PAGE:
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The Trayvon Blues

By       Message John Grant     Permalink
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opednews.com Headlined to H3 4/6/12

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Founded and preserved by acts of aggression, characterized by a continuing tradition of self-righteous violence against suspected subversion and by a vigorous sense of personal freedom, usually involving the widespread possession of firearms, the United States has evidenced a unique tolerance for homicide.

 

-David Brion Davis

Homicide in American Fiction 1798-1860

 

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The Trayvon Martin story is not going to go away. It was a narrative event waiting to happen, and the story only gets richer with meaning as time goes on. There are the obvious racial aspects, but the most important elements are about police power versus citizen power -- and who can get away with shooting whom?

 

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Since the police and the various paralegal and wannabe versions of police are the first-line of contact between individuals and The State the incident's outcome is important in the struggle between citizens' rights and state power.

 

So far, the police and a flawed criminal justice system are winning most of the battles.


George Zimmerman, the Retreat at Twin Lakes and Trayvon Martin
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The Supreme Court just ruled five to four that police departments and jail officials have the right to strip search anyone once the person is ensconced in their clutches. These five male robed eminences agreed it was just fine for a police officer to make you stand in a room buck-naked, lift your nut sack, bend over and spread your cheeks. The officer doesn't need a reason, other than having you in his control. It's an elitist ruling ripe for abuse.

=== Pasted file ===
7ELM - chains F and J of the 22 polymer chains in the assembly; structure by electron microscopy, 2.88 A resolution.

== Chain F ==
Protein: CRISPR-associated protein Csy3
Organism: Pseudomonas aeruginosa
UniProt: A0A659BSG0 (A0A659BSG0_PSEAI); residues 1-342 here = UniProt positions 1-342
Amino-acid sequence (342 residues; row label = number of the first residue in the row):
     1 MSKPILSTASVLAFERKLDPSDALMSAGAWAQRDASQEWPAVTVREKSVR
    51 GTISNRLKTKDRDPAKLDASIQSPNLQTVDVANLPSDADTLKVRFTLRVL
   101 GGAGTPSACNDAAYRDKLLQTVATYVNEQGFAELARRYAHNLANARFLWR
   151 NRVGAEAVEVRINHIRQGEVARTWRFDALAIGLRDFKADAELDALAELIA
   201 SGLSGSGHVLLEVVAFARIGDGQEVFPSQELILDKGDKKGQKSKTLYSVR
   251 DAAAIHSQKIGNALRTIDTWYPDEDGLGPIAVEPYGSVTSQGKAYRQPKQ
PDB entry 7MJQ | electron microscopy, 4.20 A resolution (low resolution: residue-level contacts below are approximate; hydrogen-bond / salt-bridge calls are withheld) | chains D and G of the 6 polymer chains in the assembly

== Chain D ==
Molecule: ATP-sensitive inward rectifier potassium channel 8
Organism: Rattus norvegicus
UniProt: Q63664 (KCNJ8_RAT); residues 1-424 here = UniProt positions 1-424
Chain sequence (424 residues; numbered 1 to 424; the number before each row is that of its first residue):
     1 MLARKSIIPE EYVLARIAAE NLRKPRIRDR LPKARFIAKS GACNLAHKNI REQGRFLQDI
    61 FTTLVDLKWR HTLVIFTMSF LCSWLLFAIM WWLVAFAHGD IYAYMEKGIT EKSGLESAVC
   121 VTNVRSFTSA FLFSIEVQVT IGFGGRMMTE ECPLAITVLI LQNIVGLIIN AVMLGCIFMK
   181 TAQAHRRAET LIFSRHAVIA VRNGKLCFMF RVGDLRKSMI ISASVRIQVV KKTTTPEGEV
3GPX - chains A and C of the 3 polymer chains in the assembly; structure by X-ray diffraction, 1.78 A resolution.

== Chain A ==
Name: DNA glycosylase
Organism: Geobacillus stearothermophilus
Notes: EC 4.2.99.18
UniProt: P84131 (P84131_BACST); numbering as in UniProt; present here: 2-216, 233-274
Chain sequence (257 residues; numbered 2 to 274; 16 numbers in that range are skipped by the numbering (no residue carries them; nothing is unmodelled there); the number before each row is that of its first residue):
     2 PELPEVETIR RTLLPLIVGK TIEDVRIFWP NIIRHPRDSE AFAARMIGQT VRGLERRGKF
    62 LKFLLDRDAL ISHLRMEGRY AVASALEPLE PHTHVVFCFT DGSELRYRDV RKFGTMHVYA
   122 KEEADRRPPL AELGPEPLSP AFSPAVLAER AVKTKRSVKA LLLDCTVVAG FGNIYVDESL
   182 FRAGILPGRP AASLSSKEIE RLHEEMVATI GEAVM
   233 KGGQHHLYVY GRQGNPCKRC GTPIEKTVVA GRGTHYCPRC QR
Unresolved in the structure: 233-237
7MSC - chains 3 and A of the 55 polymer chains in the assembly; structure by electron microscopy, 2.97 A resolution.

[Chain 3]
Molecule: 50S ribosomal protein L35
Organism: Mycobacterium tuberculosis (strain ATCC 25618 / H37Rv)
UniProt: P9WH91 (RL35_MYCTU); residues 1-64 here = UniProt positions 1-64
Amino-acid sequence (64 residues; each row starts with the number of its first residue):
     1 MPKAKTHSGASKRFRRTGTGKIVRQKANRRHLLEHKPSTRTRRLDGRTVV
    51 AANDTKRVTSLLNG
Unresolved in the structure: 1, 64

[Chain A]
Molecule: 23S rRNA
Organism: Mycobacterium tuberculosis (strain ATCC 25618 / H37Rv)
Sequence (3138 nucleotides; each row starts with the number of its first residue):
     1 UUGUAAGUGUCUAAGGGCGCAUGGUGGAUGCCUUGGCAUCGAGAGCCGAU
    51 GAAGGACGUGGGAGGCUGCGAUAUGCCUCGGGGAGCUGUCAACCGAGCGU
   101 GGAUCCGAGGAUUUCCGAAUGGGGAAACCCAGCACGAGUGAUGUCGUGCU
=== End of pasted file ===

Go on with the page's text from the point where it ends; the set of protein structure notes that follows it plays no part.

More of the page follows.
Then there's the realm of cameras versus guns and handcuffs. The other day Boston cops arrested a TV news crew for filming outside a hospital, something TV crews do all the time when a news story ends in an emergency room. The cop told the photographers he had the power to overrule their First Amendment rights. While the cop had the muscle power, he did not have the legal power. Still, fact on the ground, the TV crew was removed.

 

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I'm a 68-year-old American who served in Vietnam as a naive 19-year-old kid. From that moment on, I've been studying and re-thinking what US counter-insurgency war means. I live outside of Philadelphia, where I'm a writer, photographer and (more...)
 

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